A couple of years ago I visited the virtually-abandoned station just over the border from Tokyo but this one is a step up from that. Or rather it is 462 steps down as this creepy underground station in Gunma Prefecture is located deep beneath the surface.
Ever since I came across a video from Lisa Sometimes (Watch it here) a few years ago I have wanted to visit Doai Station which is three and a half hours away from Ikebukuro via local trains. Quite the trek just to see the interior of a station but worth it in my opinion so off I went departing Ikebukuro at 10:18 am.. It was absolutely pouring it down with rain but that didn’t matter as I wouldn’t be going outside anyway. One man (below) seemed to think he needed an umbrella on the train though!!
When my Joetsu Line train arrived at Doai at 13:48, I was the only one to step off the train into an eerie atmosphere.
This unattended station is a very unusual one as the underground platform for the northbound trains to Echigo-Yuzawa is located 70 metres below ground, in the middle of a very long tunnel.
My first stop was the waiting room which was fairly run-down but what more do you need than a few plastic seats! Actually, some other amenities might be useful for anyone unfortunate enough to have just missed their train! There are a few comment books lying around for those wanting to leave a record of their visit for others to see. I couldn’t be bothered with it!
The most famous part of Doai Station are the steps leading up to the exit. There are no elevators or escalators, and a sign (in Japanese only) does warn alighting passengers of the number of steps and how long it should take to reach the top.
With steps going up as far as the eye can see, this tunnel is something of a photographers paradise and I couldn’t help but stop a few times to set up a few photos with me in. It’s a good way of taking a rest too!
It took me about seven or eight minutes to climb the initial flight of steps but that wasn’t quite the end as there were a few more steps to come.
Believe it or not, this station is actually something of a tourist attraction and I wasn’t the only one inside.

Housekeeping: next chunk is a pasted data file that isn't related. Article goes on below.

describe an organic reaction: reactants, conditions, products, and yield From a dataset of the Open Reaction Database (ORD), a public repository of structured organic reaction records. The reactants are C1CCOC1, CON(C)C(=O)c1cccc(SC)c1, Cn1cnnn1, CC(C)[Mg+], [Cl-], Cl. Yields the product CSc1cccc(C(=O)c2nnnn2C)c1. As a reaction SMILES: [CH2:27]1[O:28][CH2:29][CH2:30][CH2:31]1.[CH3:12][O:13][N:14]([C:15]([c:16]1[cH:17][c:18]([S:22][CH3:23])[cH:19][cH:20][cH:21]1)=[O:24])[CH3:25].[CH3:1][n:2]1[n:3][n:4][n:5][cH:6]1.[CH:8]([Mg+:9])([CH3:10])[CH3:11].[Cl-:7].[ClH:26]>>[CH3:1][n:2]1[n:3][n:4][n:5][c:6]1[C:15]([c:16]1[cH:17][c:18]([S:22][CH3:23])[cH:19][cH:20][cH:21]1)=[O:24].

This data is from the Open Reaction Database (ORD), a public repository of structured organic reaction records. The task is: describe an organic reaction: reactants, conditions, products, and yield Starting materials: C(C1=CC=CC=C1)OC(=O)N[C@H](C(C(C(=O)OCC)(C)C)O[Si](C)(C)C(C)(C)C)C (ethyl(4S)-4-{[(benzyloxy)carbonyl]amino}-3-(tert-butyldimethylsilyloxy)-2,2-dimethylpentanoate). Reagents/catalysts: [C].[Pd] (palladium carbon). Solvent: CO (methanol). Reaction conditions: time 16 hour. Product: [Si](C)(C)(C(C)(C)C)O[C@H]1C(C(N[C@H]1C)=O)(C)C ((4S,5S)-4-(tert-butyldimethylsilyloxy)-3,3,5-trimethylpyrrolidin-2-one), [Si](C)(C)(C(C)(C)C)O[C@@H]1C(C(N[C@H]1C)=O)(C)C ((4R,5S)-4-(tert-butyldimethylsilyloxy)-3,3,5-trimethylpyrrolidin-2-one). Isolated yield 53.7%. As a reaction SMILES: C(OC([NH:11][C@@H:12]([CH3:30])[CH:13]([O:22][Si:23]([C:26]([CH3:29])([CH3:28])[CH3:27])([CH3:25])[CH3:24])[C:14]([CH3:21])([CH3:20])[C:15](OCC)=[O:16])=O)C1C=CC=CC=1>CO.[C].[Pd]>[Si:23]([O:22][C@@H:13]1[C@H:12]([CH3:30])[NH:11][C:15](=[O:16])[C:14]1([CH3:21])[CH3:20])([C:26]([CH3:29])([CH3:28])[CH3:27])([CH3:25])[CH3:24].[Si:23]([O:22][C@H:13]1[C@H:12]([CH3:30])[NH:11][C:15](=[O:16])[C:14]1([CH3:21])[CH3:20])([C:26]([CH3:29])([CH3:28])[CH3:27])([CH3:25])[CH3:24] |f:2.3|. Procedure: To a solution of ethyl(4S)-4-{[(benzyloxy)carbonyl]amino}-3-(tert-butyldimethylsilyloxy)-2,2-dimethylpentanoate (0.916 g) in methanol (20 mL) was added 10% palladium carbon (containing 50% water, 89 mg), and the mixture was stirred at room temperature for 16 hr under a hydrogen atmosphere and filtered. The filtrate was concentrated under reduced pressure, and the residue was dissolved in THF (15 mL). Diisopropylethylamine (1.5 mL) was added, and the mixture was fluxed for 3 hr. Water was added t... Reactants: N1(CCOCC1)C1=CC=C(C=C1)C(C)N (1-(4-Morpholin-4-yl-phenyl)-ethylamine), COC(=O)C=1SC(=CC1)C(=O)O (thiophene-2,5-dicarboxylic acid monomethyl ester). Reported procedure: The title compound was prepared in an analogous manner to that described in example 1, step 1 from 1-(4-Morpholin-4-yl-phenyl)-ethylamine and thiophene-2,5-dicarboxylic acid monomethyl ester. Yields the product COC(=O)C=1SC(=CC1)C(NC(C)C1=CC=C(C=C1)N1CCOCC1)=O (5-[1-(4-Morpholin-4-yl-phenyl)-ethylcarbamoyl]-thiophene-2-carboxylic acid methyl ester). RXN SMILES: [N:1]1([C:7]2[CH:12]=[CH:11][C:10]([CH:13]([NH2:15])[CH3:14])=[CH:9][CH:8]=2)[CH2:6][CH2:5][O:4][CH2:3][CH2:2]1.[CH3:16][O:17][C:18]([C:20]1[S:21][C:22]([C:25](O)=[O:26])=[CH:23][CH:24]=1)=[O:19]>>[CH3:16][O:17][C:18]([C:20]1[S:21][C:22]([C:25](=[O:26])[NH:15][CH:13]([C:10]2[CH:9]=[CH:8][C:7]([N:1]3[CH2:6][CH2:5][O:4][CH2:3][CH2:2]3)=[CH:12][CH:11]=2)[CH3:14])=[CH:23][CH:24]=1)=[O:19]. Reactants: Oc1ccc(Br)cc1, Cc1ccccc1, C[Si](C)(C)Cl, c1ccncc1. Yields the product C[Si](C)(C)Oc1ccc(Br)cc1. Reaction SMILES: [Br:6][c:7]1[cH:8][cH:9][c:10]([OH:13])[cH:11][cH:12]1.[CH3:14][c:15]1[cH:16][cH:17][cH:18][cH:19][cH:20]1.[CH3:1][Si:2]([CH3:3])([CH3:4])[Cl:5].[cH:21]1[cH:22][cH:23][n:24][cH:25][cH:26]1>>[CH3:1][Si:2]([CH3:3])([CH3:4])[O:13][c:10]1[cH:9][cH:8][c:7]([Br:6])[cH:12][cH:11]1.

The ambience of the place was like something from a different world and heightened by the cool, dark and mistiness of it all. The sound of dripping water echoing around the place also adds to it’s appeal.
The toilets were surprisingly new rather than the dirty old-fashioned squat-style ones I’d expected, or in some way even hoped for as no-one likes to see something old ruined by an out-of-place modern part!
Remember that bit I said earlier about not stepping outside! Well technically that wasn’t true as I did exit the station to get some exterior shots. I really didn’t expect to see snow before this trip so that was quite a surprise.
There is actually a cafe in the waiting room which is presumably more to cater for the fairly steady number of non-passengers who visit Doai Station each day.
There are only ten trains passing through daily (five in each direction) so if you’re going here by train then it needs to be planned carefully. I took the train back at 15:34 so had just over an hour and a half at the station which gives plenty of time to look around.
Enter the station and the two options are going right for trains south or left to continue north. Of course the underground platform takes all the glory, and rightly so, but that doesn’t mean the other one isn’t interesting too.
The above-ground platform for the southbound trains to Minakami and beyond is at ground level, and was the one I took to get back to Tokyo. It was a long day but one that was well worth it.
- It seems a couple of bearded foreign YouTuber guys have been to Doai more recently than Lisa Sometimes. I didn’t see their videos before I went but have watched them since and they’re pretty good. You can watch them here and here if you so wish.
Click here to read ‘The Virtually Abandoned Station Just Over The Border From Tokyo’
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